Exploring new treatments for rare retinal disorders – Developing a gene therapy protocol for choroideremia
Photo: Dr. Ian MacDonald is a professor in the Department of Ophthalmology and Visual Sciences, Faculty of Medicine and Dentistry of the University of Alberta, Edmonton.
“Whereas gene therapy was only a concept thirty years ago, we are now at the start of a new era of testing it as an experimental therapy.”
- Dr. Ian MacDonald
Choroideremia is a heritable retinal disorder that results in legal blindness in the third decade of life and may result in complete blindness later in life. Currently there is no treatment for this disorder.
Gene therapy has shown promise as an experimental treatment of Leber congenital amaurosis, a rare and severe form of childhood blindness. Canada’s challenge remains in lagging behind the US and the EU in providing access to ocular gene therapy protocols for Canadians with other rare genetic eye diseases, such as choroideremia. To address this gap, Dr. Ian MacDonald and his colleagues aim to establish the safety and feasibility of ocular gene therapy as an approach to prevent blindness – a crucial first step in a clinical trial.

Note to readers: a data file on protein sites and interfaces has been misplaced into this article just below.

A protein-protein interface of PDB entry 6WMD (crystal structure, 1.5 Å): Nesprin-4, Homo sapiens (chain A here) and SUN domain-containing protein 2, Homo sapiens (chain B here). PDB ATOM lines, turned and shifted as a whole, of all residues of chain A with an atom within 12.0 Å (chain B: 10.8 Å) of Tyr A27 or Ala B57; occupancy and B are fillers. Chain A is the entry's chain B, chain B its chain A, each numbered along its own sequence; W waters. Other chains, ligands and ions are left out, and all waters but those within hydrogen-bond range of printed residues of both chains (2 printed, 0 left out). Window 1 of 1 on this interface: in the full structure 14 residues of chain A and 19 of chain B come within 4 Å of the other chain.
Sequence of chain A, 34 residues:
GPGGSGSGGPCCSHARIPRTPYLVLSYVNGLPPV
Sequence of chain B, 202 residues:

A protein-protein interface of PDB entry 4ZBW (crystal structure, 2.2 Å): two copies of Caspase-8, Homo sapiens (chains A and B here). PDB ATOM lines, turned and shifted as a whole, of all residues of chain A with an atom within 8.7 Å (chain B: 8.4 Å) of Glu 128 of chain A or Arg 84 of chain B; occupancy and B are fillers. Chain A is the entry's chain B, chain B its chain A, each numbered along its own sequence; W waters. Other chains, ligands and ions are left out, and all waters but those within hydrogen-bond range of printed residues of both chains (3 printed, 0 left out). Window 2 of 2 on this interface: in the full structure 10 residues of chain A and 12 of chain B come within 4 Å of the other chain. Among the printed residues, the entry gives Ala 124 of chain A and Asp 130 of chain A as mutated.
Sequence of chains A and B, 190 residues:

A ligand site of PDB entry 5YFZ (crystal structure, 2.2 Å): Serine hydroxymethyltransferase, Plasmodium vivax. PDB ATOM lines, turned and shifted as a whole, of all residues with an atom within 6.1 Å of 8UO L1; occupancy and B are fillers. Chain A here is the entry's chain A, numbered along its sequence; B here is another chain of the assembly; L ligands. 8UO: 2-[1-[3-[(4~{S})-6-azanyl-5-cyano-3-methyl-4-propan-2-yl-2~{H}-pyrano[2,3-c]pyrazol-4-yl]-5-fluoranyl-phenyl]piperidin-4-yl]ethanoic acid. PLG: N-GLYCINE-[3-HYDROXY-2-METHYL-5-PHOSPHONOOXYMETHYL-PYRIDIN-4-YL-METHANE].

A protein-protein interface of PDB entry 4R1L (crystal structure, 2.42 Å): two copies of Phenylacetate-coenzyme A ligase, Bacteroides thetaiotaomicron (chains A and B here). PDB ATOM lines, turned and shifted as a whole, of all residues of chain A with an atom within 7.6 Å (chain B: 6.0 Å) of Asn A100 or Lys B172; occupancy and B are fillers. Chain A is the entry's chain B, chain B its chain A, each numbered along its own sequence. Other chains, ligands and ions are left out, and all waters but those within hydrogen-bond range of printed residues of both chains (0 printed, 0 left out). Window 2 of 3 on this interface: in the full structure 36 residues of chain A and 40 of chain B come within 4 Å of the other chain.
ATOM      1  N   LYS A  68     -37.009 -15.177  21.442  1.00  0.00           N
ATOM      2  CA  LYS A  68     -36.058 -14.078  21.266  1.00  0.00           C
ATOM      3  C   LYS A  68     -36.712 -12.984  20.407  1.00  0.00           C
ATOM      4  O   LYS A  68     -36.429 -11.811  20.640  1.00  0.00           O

Dr. MacDonald works in collaboration with the Alberta Ocular Gene Therapy Team. The team includes experts in human genetics, ophthalmology, clinical trials, health policy, as well as basic scientists with expertise in cell biology, visual neuroscience and pharmacology. Their research will assist in the development of health policy in gene therapy and in the exploration of ethical, legal and societal issues that arise from gene therapy initiatives.
The team’s findings will help inform federal, provincial, and local regulatory bodies about this new approach and add to the Canadian mosaic of treatments for rare diseases. The successful introduction of an ocular gene therapy trial in Canada will foster the development of a clinical trial targeting a rare genetic disease and encourage collaboration between researchers.
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